Case Study 03. Mark Jephson

Mark Jephson is General Manager for Corporate Trusts at Guardian Trust, part of the Perpetual Guardian group of companies that also participated in the Four-Day Week trial. He sums up his experience and learnings that arose from the initiative.


Top recommendations

  • Give clients a heads-up that you are introducing a flexible working week and an assurance that there will be no drop-in client service.

  • Plan for staff to take different ‘rest days’ to ensure clients and customers always have access to key personnel during standard business hours.

  • Be clear that the policy has to benefit shareholders as well as employees.

  • Understand that there are better ways to work than the traditional nine-to-five work week.

  • Don’t introduce a flexible working week just to look good.

  • Be consistent in your messages to staff and clear that staff must meet, or exceed, performance expectations.


In every workplace there is some excess capacity and that for every worker, there is a part of your workday where you’re not as productive as you could be.
— Mark Jephson, General Manager for Corporate Trusts, Guardian Trust

Full interview with Mark Jephson

My initial reaction when I first heard the company was trialling the Four-Day Week was that it was an interesting concept but one that did raise a few questions, especially from a shareholders’ perspective. If everyone’s working full-time, five days a week, then why would you reduce the number of hours worked?

So the first thing you need to think about and accept is that in every workplace there is some excess capacity and that for every worker, there is a part of your workday where you’re not as productive as you could be.


We did a lot of pre-planning to make sure there was always coverage during our standard business hours in terms of relationship managers and analysts.

Pre-planning

The first thing we did before implementing the trial was give our clients a heads-up as to what was happening and give an assurance that they would continue to receive the high client service they’ve come to expect from us. We also did a lot of pre-planning to make sure there was always coverage during our standard business hours in terms of relationship managers and analysts.

This meant making sure staff took different ‘rest days’, never put their out-of-offices on and always ensured urgent emails were forwarded on to someone who could deal with it. The belief was that clients should never be affected, or have to wait for something, because of the Four-Day Week.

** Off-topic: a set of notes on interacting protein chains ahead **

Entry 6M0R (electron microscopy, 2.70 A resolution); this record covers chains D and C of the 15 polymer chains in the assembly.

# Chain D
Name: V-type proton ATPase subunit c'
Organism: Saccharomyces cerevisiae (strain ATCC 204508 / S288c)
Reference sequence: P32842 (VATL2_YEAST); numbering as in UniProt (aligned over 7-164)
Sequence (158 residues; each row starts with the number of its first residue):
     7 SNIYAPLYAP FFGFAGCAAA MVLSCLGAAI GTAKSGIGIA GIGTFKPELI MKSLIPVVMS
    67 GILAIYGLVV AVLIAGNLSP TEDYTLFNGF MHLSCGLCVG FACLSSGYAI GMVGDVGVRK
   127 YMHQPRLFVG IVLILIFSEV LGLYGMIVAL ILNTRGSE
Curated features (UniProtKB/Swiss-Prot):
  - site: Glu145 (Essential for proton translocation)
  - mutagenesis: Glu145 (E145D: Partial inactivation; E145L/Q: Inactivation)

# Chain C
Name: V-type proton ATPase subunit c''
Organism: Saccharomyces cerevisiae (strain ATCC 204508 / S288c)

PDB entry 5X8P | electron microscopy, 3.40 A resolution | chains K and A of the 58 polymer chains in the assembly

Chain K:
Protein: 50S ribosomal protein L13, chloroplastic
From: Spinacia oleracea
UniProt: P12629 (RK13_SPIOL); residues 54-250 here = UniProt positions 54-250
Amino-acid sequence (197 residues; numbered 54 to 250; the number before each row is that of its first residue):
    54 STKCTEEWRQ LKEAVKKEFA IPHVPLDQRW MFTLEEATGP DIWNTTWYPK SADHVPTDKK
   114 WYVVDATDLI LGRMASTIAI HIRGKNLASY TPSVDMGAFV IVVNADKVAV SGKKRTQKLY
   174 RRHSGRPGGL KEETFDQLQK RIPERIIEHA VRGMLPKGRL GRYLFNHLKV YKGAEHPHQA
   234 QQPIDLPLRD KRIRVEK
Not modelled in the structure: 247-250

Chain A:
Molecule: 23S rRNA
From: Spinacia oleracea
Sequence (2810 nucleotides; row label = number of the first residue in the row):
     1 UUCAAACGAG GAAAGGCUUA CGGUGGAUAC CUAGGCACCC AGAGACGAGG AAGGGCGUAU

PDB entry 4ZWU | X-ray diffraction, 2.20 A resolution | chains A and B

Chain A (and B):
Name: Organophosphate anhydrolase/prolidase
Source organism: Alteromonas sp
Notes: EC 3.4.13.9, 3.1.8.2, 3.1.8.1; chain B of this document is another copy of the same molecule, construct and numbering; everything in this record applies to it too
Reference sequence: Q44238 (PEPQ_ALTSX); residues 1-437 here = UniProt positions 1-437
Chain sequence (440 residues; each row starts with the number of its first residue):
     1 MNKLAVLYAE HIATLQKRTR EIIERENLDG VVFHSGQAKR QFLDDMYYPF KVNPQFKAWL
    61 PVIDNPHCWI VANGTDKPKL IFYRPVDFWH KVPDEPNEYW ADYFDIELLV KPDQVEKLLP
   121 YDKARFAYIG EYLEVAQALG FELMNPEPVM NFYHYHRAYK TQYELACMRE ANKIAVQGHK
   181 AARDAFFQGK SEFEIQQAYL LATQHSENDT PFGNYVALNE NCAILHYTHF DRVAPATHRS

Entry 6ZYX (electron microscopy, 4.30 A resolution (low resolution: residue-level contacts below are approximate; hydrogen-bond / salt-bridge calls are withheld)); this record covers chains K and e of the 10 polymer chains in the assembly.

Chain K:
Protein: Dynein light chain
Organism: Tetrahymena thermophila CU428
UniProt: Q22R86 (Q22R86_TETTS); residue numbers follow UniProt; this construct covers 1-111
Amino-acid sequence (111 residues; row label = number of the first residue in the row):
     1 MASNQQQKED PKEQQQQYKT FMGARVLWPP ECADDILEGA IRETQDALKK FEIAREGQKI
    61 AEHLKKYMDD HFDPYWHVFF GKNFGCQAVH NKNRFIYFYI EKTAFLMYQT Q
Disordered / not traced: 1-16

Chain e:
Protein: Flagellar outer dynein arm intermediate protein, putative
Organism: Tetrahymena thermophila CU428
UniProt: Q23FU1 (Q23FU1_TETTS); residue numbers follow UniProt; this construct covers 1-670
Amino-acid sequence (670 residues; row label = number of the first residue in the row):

Benefit to shareholders

The important thing to remember is that the introduction of a policy like this has to benefit the shareholders and it’s got to work for the employees. The best way of ensuring the trial works and determining how good your people are is to not be too prescriptive in terms of how it works; let your team come up with a way of making it work. Of course, they have to stick within the parameters of your company’s values and vision, but really there is no rule other than you’ve got to be accountable and it’s up to you to try and make it work.

Better ways to work

The biggest thing we’ve learned is that there are potentially better ways to work and the traditional nine-to-five work week is not necessarily the most productive way to work. If you don’t accept that concept from the outset it’s probably fair to say it’s not worth trying to roll out a similar policy because really you’ve got to be open-minded to start with. 

The risk for some businesses is that they try and introduce the policy because it might look good, but if you’re fundamentally not prepared to change the way you think about the culture of your organisation then it’s probably best to carry on as you are.

One of the best things about the trial for me as a manager is that it really made me think about the expectations I have of my team, what it is that we want to achieve and how we can know that we’re actually achieving it. 

Carrot and stick

You do need to be consistent in your message that this is a ‘carrot and stick’ policy in that it does come with an expectation from management that employees will be meeting, if not exceeding, performance expectations. It needs to be clear that if performance expectations aren’t met, there might be other people out there that would be better suited to this type of flexible work policy.

The benefit of a flexible work policy is that you’ll know people will want to work for your organisation because you’ve created a high-performing at-work culture which also offers a really good work-life balance.

From a business perspective this means you’ll retain good talent and you’ll give existing people an opportunity to improve and get better – so long as they’re willing to turn up and really do a great job.